Monday, 18 January 2016

Bowie - some thoughts

Now that the shock has passed, the hoo-ha of the aftermath has died down and I've had time to reflect, I thought it was time to share a few thoughts I have on the great man that was David Bowie. I've had numerous discussions with people about him and read some wonderful, moving articles including those written by my blogging chums who we all know and love. It's made me reflect on what Bowie meant to me and what he left for us.

It was about 07:15, and though I was ready to leave the house, I wasn't feeling particularly well having unceremoniously just brought my breakfast back up. I'd not felt right all weekend so thought I'd pay the GP a quick visit before work. Working in a large NHS hospital, it's a serious matter if you have a bug; you have to stay home. I was convinced I hadn't got anything contagious but wanted to get it confirmed regardless. While I was waiting for the surgery to open, my phone rang. It was my buddy Colin.

"Have you seen the news?" he asked in an exasperated tone.

"No, what's happened?"

"Bowie's dead!"

If I hadn't already been sick that morning, I'm sure those words would have made me heave. Something changed at that moment. I can't explain it, but I felt it. Something really important, something that charged and energised my passions, had just left me. Over the coming hours, as I periodically checked the news as it came through, it still never really sunk in. I couldn't bear to hear his music or voice that day. I played Swervedriver in the car during my journey to and from work. No particular reason - I suppose it was noisy enough to drown out the solemnity of the day's events.

But it wasn't just me. The whole week just seemed different. The blogs I regularly visit - you know who you are - just didn't fizz or glisten in the way they normally do.There was a very sombre mood across the blogosphere. It took the best part of a week for things to start feeling normal on that front again. The day after David died, I played 'Blackstar' for the umpteenth time since it came out just four days before. What a way to leave us. We know it has been widely speculated that he knew this was his death record, his glowing epitaph, his final words. For what it's worth, I have to agree. Bowie staged his death as a work of art as much as any part of his career. This record now seems even more remarkable in this context. On the previous Friday, it was simply a very odd yet interesting Bowie record that grew on me with every listen as more little nuances began to present themselves. Just a few days later, it became perhaps one of the most remarkable records ever released, and arguably the most significant of his life.

The rest of the week was filled with Bowie. I had 'Outside', 'Earthling', 'Heathen' and 'The Next Day' in the car, while at home I wallowed in 'Stationtostation', 'Ziggy' and 'Scary Monsters'. Gradually, I came to terms with it. It had been, however, a very strange week. I don't think I've ever felt as much sadness and grief for anyone I had never met. John Peel's death hit me hard, but not nearly as hard as Bowie's.

David Bowie was unique, an absolute one-off. There was no one like him before, and there will probably never be another like him again. I was having a conversation with a colleague in which we wondered how well Bowie would have done if we snatched him from 1972 and dropped him into 2016. My colleague reckoned he would never have achieved the fame, the notoriety nor the adoration he acquired during that time. He reckoned society, cultures and the musical landscape has changed too much for him to have had much of an impact today. I disagreed. I contest that Bowie had the mind and the artistry to turn anything around. Exactly what 1972 Bowie would have done in 2016 to become the sensation we know, I can't say, but I'm pretty sure he would have done something. Let's face it - had 1972 Bowie not been around when he did, would we have gay marriage, transgender acceptance, sexual liberation to the extent we have it today? Would he have played a part in releasing us further? Maybe.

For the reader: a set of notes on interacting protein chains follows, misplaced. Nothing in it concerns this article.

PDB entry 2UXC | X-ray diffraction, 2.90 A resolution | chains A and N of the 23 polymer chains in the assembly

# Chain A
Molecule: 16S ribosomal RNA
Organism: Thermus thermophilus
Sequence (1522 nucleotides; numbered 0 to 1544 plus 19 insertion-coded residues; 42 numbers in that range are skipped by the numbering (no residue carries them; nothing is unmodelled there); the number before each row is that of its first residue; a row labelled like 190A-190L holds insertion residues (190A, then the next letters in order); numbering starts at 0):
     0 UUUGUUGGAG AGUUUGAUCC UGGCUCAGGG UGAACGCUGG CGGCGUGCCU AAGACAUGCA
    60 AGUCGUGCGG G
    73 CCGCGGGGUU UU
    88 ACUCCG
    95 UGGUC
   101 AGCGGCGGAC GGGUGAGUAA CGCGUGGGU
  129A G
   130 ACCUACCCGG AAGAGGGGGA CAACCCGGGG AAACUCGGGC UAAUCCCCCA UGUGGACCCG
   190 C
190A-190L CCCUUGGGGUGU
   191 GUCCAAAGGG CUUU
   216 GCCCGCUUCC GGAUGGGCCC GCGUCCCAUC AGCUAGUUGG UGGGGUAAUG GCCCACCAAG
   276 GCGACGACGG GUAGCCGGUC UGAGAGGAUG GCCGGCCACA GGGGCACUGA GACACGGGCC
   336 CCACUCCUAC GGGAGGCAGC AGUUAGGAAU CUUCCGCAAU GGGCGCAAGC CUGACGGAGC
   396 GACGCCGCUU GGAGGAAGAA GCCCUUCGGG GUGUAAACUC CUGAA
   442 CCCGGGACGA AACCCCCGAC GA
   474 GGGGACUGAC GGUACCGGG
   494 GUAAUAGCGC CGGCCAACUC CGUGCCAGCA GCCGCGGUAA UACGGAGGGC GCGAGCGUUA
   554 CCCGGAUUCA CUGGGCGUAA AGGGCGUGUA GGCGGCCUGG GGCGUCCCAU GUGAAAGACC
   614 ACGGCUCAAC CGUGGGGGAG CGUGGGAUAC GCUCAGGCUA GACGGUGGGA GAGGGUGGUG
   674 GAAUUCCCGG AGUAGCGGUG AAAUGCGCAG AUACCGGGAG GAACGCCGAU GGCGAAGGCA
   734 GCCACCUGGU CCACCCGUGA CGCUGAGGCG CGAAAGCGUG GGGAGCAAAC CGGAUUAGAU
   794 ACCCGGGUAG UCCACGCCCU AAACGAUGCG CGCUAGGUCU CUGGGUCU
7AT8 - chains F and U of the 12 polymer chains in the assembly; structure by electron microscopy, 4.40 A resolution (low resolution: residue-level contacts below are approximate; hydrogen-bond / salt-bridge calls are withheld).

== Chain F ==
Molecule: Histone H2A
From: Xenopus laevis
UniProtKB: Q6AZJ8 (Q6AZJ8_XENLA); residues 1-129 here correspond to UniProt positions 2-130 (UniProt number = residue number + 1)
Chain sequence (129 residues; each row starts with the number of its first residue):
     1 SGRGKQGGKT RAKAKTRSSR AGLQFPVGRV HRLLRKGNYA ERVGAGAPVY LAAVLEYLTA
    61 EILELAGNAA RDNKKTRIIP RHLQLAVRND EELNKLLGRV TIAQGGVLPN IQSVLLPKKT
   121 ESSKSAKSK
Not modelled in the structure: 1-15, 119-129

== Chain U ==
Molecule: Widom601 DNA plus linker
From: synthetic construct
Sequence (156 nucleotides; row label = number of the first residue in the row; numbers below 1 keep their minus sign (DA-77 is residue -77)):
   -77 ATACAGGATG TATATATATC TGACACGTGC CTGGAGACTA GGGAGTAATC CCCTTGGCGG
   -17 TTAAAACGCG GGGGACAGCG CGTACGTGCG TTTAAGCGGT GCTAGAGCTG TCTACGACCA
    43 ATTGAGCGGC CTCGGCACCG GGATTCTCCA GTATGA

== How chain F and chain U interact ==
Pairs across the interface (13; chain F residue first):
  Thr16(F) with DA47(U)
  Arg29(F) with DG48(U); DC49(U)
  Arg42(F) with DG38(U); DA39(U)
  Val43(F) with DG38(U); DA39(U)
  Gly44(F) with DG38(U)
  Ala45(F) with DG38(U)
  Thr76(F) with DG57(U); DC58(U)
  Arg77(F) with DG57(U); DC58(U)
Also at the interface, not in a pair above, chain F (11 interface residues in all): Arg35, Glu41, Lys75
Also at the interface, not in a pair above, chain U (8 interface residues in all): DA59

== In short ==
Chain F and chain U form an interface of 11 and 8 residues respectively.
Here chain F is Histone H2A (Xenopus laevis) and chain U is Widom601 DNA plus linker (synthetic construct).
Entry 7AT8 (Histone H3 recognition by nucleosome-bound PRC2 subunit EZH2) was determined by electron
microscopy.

Yes, the world has changed. On Monday, 11 January it changed even more. The Grand Chameleon of Planet Pop has departed. But we should not continue to mourn. Look at what he gave us. Listen to what he gave us. Be grateful that we existed at the same time as David Bowie. What an amazing thing to have in your life.



  1. I struggled to function in any meaningful way for most of last week and so fell into an unplanned radio silence. I didn't drop by many of my regular blogging haunts either, but those I did visit were unsurprisingly fairly muted in tone. It's a really, really tough one.
    Very nice piece Robster.

  2. Very moving and heartfelt Robster

  3. Wonderfully written and heartfelt Robster. I have sat down to write something and post it to my blog 5 times now. But I just get caught up in it - in the memories, the wonder of discovery, the impact. Not sure I will be able to say what I want/need to say about David Bowie or David Bowie and me. I set about reading his lyrics this passed weekend and pulled lines that spoke to me and cut them up to create a narrative/poem. I think that's what I will post.

  4. Well done Robster, good piece.

  5. Nothing more to add. You've said everything.
    (An aside though - I still get flashbacks to that film every time I see a mention or hear When The Wind Blows - a song that fits perfectly with the movie.)

  6. Most likely no record company today would have given Bowie until his 4th album to become a success

  7. all of what the above folk have already said.